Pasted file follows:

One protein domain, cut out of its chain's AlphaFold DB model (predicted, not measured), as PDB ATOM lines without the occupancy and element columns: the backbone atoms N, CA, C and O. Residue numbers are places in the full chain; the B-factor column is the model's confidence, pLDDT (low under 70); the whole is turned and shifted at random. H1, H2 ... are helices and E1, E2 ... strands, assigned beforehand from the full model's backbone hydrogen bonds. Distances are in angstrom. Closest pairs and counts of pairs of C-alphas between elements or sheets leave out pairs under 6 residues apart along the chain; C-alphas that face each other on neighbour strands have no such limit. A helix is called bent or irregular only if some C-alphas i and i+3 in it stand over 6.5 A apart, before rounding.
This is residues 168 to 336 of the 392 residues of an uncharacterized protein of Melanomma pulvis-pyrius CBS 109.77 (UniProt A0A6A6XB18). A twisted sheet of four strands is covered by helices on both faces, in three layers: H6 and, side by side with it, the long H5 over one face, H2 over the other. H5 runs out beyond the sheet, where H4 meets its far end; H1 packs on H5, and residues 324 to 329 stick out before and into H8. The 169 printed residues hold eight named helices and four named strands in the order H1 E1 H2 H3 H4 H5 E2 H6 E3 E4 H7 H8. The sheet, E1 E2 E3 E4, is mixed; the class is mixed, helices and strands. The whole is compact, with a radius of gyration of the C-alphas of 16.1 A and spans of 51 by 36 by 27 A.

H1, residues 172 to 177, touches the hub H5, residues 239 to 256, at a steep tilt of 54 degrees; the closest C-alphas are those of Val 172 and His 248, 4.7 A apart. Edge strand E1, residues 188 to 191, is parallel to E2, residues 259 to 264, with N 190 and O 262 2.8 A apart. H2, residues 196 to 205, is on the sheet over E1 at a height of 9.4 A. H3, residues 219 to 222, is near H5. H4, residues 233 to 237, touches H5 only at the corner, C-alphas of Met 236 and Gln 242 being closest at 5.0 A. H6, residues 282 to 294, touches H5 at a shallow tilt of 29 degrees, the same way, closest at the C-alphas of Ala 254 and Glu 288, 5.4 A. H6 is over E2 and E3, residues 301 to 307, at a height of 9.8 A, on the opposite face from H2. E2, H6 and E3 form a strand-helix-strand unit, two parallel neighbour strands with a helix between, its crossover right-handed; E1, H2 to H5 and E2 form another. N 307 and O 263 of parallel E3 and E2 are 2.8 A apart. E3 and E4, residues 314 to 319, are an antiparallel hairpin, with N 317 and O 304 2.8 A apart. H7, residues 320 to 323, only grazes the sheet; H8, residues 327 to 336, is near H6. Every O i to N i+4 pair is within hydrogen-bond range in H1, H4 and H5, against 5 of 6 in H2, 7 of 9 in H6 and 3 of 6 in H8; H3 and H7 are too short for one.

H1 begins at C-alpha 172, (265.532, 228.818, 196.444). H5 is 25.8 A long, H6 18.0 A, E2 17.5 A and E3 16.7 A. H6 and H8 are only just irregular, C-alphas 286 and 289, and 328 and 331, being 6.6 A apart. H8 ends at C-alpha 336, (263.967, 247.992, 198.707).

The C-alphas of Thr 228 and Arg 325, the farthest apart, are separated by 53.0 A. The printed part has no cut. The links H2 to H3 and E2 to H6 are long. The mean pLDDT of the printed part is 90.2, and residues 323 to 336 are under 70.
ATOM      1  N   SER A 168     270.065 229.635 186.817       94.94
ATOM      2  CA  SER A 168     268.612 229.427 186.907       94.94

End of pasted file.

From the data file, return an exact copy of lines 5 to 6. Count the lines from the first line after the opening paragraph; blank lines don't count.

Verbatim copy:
ATOM      1  N   SER A 168     270.065 229.635 186.817       94.94
ATOM      2  CA  SER A 168     268.612 229.427 186.907       94.94